Can RBS improve customer service with a chatbot?
THE Royal Bank of Scotland (RBS) and NatWest will be using a virtual chatbot from this December onwards, in a bid to improve their reputations for customer service.
Beginning with approximately 10% of RBS customers in Scotland, the chatbot will be gradually rolled out to cover all of their and NatWest's customers throughout the UK.
Named Luvo, the bot has already been trialled on 1,200 RBS and NatWest staff, with the progression onto actual customers suggesting that it has so far met its trials with considerable success.
While it can handle only simple questions such as how to replace old cards at the moment, it's likely that RBS and NatWest hope it will go some way to restoring their reputations for handling customer issues.
It may indeed help them handle a greater number of queries, yet whether it can handle them well enough to keep their customers satisfied is another question altogether.
That's it still an open question is indicated by how the chatbot will be used by only 10% of RBS' Scottish customers for the time being.
But given that both RBS and NatWest were fined £2.8 million in 2011 for repeatedly failing to deal adequately with customers' complaints, it's a question that needs to be answered soon.
Since then, they were also fined £14,474,600 in 2014 by the Financial Conduct Authority (FCA) for "failures" in their mortgage advice process.
They also got themselves into trouble with their customers last year, when a system failure in June caused 600,000 bank transfers to go missing.
The recurrence of such mishaps underlines why they've taken the step of introducing a virtual chatbot.
That said, its ability to deal only with fairly simple queries implies that it won't be able to help with any particularly hands-on or substantial problems.
This is unfortunate, since it was an inability to resolve inquiries and complaints in a satisfactorily thorough way that led to 2011's fine.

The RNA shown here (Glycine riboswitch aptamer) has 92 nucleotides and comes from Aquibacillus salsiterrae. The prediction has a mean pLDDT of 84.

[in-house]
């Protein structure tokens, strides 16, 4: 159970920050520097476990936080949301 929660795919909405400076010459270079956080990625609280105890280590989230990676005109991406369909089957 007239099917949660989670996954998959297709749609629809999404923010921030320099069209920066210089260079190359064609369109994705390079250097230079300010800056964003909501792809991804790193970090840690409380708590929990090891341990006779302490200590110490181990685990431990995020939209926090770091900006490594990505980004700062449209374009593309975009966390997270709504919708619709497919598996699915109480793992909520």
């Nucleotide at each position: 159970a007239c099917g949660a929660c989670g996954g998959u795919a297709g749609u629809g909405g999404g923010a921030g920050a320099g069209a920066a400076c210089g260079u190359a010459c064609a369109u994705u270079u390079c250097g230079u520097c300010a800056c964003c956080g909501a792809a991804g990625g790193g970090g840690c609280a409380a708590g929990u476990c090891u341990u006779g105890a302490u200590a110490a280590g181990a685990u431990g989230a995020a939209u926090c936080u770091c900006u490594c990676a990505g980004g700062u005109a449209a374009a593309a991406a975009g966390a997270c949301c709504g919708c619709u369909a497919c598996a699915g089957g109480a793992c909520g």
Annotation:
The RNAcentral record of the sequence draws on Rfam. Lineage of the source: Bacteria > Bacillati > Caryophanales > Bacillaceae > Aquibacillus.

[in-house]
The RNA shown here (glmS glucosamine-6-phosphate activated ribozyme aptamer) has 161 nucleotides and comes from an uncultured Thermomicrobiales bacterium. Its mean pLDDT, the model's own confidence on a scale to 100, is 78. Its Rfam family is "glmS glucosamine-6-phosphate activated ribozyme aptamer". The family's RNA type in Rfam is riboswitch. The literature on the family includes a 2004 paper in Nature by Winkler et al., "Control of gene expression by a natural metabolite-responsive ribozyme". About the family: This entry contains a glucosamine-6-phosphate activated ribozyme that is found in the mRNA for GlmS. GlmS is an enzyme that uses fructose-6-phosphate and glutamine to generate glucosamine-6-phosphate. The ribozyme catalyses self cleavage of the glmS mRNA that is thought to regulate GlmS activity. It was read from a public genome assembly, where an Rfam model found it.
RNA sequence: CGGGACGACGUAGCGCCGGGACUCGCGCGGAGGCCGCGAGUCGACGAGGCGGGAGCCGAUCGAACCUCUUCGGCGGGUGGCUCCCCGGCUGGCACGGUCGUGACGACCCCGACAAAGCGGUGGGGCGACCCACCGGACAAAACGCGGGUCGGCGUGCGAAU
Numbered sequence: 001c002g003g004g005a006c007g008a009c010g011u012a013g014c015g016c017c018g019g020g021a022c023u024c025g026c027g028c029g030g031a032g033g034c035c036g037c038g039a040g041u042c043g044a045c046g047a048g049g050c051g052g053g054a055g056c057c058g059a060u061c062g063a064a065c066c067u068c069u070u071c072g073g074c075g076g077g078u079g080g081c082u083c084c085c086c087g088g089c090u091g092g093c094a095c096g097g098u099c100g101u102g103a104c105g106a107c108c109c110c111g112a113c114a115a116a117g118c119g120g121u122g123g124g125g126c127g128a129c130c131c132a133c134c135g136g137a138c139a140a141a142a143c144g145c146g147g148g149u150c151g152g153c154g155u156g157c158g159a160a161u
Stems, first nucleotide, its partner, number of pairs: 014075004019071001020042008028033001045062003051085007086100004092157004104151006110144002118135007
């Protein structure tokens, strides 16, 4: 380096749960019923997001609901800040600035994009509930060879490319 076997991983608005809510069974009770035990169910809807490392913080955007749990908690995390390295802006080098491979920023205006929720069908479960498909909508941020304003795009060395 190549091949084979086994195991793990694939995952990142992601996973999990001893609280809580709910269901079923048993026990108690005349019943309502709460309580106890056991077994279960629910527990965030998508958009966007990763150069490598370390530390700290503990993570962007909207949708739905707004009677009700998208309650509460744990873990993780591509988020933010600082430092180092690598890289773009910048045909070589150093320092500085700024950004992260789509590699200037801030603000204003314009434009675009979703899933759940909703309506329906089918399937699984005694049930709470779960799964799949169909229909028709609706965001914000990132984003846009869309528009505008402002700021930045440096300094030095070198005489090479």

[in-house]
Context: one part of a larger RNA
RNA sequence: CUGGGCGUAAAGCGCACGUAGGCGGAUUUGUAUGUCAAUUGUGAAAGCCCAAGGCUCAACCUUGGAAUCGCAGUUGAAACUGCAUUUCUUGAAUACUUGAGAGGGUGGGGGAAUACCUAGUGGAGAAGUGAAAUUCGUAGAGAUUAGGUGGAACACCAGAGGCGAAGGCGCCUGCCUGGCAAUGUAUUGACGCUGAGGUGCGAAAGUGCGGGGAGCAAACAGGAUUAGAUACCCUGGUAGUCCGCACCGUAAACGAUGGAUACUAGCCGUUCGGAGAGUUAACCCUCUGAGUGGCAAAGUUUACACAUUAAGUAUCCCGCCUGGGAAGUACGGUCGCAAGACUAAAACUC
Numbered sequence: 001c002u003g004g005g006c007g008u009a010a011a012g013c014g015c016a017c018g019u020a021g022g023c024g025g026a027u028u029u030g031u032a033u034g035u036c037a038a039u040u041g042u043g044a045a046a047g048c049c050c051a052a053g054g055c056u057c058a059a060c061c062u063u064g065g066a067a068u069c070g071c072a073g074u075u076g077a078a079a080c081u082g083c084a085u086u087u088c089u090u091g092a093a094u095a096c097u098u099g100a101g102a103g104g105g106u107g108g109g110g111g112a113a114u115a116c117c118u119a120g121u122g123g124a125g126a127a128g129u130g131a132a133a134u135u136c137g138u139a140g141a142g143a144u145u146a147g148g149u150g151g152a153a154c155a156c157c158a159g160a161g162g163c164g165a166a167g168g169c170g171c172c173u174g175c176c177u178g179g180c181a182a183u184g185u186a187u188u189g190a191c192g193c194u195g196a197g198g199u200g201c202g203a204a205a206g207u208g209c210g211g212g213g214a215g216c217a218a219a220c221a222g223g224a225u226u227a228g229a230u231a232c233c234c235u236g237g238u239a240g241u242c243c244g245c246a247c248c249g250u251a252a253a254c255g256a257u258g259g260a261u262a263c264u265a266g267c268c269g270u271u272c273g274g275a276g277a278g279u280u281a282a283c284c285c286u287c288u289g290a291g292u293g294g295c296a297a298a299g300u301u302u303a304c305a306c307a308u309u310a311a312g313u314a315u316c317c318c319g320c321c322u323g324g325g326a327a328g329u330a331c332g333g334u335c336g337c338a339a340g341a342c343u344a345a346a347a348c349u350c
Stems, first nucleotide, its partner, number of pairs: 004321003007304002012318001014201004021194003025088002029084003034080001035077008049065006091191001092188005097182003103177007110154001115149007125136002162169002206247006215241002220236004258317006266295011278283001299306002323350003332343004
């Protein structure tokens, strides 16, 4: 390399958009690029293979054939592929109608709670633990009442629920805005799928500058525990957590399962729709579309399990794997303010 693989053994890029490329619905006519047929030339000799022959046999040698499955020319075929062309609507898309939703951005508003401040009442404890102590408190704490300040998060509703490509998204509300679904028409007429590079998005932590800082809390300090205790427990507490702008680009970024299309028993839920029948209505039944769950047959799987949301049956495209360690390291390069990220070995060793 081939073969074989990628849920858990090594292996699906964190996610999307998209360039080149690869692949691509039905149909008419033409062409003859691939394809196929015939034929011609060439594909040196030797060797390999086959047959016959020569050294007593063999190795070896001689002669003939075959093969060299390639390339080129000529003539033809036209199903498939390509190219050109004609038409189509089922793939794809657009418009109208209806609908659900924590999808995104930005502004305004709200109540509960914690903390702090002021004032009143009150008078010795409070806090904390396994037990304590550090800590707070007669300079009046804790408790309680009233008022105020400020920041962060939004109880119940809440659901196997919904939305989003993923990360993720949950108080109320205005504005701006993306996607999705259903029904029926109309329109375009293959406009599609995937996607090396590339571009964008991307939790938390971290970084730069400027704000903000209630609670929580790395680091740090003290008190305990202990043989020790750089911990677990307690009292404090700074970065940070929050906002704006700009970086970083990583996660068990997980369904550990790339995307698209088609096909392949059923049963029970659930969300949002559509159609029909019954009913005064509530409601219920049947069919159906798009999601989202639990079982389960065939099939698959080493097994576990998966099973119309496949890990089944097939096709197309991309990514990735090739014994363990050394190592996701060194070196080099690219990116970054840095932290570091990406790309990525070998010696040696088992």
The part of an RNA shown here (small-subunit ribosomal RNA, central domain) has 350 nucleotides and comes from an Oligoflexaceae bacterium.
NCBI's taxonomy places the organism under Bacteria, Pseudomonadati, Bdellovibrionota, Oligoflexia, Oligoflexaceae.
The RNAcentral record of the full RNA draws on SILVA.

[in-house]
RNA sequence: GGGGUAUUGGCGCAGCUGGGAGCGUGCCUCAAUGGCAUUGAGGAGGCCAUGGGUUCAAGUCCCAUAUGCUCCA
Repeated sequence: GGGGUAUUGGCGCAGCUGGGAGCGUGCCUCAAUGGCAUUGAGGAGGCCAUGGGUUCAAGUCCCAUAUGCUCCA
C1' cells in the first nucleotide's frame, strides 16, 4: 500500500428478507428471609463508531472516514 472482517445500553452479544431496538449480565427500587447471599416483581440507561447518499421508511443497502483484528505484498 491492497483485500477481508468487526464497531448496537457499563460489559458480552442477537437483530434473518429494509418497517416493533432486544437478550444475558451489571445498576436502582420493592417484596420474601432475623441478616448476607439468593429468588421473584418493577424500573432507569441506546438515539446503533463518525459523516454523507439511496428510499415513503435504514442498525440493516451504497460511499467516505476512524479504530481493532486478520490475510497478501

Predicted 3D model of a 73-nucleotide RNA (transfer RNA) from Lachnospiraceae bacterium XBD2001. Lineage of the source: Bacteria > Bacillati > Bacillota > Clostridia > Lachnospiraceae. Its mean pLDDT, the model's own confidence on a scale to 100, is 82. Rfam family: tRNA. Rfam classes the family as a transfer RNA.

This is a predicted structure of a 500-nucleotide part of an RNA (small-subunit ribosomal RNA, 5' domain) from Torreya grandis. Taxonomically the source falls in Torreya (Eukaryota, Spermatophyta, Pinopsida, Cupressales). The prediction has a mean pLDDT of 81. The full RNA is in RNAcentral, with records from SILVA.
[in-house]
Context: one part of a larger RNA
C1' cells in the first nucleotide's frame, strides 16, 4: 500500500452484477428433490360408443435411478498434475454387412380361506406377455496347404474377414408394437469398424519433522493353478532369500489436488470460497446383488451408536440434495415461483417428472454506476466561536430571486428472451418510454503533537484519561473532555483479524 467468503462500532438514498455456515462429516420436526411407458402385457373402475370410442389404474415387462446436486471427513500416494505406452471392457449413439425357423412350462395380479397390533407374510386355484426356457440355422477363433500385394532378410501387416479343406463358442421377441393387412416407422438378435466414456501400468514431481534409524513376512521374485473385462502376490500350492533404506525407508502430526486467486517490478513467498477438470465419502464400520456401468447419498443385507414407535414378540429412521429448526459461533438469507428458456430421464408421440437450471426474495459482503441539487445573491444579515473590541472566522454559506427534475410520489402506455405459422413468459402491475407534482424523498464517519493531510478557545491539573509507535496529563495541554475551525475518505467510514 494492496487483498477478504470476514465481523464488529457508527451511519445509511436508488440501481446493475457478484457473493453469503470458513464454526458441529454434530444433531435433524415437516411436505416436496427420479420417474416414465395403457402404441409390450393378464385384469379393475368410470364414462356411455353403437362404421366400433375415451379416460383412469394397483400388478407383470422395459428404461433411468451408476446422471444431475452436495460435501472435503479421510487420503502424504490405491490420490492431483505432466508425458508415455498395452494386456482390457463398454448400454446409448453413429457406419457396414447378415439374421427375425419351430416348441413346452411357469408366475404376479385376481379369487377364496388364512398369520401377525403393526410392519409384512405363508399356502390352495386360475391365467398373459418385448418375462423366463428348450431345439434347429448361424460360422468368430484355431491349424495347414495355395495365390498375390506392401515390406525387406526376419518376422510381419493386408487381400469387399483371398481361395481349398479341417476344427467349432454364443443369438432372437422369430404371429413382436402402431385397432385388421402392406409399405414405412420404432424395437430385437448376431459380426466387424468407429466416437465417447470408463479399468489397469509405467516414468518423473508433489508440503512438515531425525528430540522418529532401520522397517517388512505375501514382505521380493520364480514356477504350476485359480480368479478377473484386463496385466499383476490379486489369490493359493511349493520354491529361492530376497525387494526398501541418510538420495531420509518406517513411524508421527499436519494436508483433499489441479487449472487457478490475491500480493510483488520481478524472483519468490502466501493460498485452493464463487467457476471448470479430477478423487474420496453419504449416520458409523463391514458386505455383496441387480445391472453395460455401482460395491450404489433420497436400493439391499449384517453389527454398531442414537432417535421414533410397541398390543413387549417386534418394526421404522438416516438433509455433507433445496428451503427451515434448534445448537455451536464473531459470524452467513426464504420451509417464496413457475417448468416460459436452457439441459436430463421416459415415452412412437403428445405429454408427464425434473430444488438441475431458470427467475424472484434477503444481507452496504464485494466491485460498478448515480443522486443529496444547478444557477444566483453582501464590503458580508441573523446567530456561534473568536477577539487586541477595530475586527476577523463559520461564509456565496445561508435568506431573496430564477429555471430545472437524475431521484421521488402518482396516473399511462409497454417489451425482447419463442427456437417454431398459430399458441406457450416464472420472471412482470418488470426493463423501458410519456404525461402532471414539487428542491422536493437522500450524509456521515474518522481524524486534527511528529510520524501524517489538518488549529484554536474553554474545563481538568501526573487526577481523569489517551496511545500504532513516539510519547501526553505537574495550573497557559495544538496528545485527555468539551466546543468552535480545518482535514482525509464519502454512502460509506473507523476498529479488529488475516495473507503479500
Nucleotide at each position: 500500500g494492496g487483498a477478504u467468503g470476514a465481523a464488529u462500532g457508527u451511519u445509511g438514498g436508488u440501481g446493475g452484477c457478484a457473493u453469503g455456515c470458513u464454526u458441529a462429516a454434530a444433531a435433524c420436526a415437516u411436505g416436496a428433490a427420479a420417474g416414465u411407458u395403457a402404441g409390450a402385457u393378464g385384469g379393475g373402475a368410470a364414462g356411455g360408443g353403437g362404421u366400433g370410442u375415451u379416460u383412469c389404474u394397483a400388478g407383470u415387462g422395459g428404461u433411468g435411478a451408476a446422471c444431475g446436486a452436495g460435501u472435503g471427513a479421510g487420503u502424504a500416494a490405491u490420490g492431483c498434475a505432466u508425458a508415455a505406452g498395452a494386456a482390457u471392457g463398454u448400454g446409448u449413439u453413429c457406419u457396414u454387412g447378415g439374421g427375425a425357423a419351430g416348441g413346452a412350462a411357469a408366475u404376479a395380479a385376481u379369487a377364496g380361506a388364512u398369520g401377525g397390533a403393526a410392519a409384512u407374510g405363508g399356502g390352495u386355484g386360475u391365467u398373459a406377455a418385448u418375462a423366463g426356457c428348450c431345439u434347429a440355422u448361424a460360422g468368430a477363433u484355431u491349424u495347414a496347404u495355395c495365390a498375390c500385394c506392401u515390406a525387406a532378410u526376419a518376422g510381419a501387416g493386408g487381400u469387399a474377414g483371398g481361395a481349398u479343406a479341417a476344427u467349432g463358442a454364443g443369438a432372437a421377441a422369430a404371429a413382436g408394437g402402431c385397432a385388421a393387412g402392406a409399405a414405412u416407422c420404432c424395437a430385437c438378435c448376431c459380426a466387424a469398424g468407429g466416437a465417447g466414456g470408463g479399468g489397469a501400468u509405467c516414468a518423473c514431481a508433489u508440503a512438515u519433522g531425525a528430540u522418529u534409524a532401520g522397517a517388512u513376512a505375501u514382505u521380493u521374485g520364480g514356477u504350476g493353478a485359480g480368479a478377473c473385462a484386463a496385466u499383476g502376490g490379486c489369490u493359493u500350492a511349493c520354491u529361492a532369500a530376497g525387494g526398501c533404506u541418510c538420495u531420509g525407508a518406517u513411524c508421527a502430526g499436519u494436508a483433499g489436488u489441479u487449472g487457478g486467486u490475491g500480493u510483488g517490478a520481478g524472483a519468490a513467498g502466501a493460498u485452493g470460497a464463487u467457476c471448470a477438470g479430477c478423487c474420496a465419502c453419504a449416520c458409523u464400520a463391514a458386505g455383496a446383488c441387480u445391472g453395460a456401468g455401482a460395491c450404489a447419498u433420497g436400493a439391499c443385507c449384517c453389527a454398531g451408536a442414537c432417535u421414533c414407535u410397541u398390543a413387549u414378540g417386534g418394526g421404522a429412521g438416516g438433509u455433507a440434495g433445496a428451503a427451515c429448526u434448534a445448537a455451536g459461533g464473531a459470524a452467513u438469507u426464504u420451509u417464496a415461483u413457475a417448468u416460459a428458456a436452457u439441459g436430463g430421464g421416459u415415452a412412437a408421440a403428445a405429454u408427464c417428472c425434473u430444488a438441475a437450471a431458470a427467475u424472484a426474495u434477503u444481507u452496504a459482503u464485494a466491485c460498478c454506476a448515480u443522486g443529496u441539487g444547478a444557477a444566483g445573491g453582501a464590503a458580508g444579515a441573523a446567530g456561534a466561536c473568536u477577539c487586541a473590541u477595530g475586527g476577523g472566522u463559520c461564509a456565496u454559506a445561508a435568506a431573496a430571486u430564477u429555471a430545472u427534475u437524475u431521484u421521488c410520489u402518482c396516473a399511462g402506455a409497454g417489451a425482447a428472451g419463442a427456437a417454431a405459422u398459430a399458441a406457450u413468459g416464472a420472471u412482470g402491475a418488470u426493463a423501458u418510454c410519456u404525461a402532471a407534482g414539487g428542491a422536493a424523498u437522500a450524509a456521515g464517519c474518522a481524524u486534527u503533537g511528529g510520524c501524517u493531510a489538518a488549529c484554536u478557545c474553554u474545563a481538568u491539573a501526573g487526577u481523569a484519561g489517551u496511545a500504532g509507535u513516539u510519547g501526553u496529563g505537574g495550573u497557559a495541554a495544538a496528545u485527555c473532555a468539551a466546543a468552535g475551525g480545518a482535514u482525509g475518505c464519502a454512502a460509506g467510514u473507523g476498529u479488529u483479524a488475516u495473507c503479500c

Added to this, it was during the transfer issue of 2015 that many of RBS and NatWest's affected customers complained of being put through to web chats with bank staff.
Since they were unhappy about speaking to a human via an instant messaging service, it's perhaps quite likely that some of them will also be unhappy about having to speak with a computer program.
However, the intention for Luvo is simply to concentrate on the most basic of problems, thereby freeing up RBS and NatWest's employees to concentrate on issues that require more attention.
In fact, Luvo is able to filter through the entire database of RBS and NatWest to deliver answers almost immediately, thereby potentially making it more efficient than humans when it comes to simpler questions.
RBS also say that it "learns from its mistakes and its answers become more accurate over time", although whether its answers become more accurate more quickly than those of a paid member of staff isn't clear.
What also isn't clear are the long-term plans of RBS and NatWest, and whether the two banks would intend to largely phase out human customer service employees in favour of more chatbots.
If this were the case, then RBS' customers might find more of their queries and even complaints being handled by chatbots.
This may potentially increase efficiency in some cases. Then again, it may also reduce flexibility and customer power, insofar as Luvo currently has zero ability to take action on behalf of a customer, make concessions, or speak to a supervisor in order to depart from policy.
As such, customers might find that, with chatbots, they're more likely to end up accepting information as it's presented to them. By contrast, they might with a human have more chance of being able to do something to change what this information reflects, in the event they don't like it.
There's also the more basic question of how people will feel about talking to a chatbot in an age where bank branches are disappearing from communities and where the financial sector is more mistrusted than any other.
Having to talk to an algorithm might have the subtle effect of making banks seem more distant and less trustworthy, something which they're keen to avoid in the wake of such embarrassments as the Libor scandal.
As a result, they should be careful not to lean too heavily on Luvo if the latter proves able to handle simple customer queries in Scotland.
Because if they do, they might inadvertently worsen the very customer-service and trust issues they hope the chatbot will ease.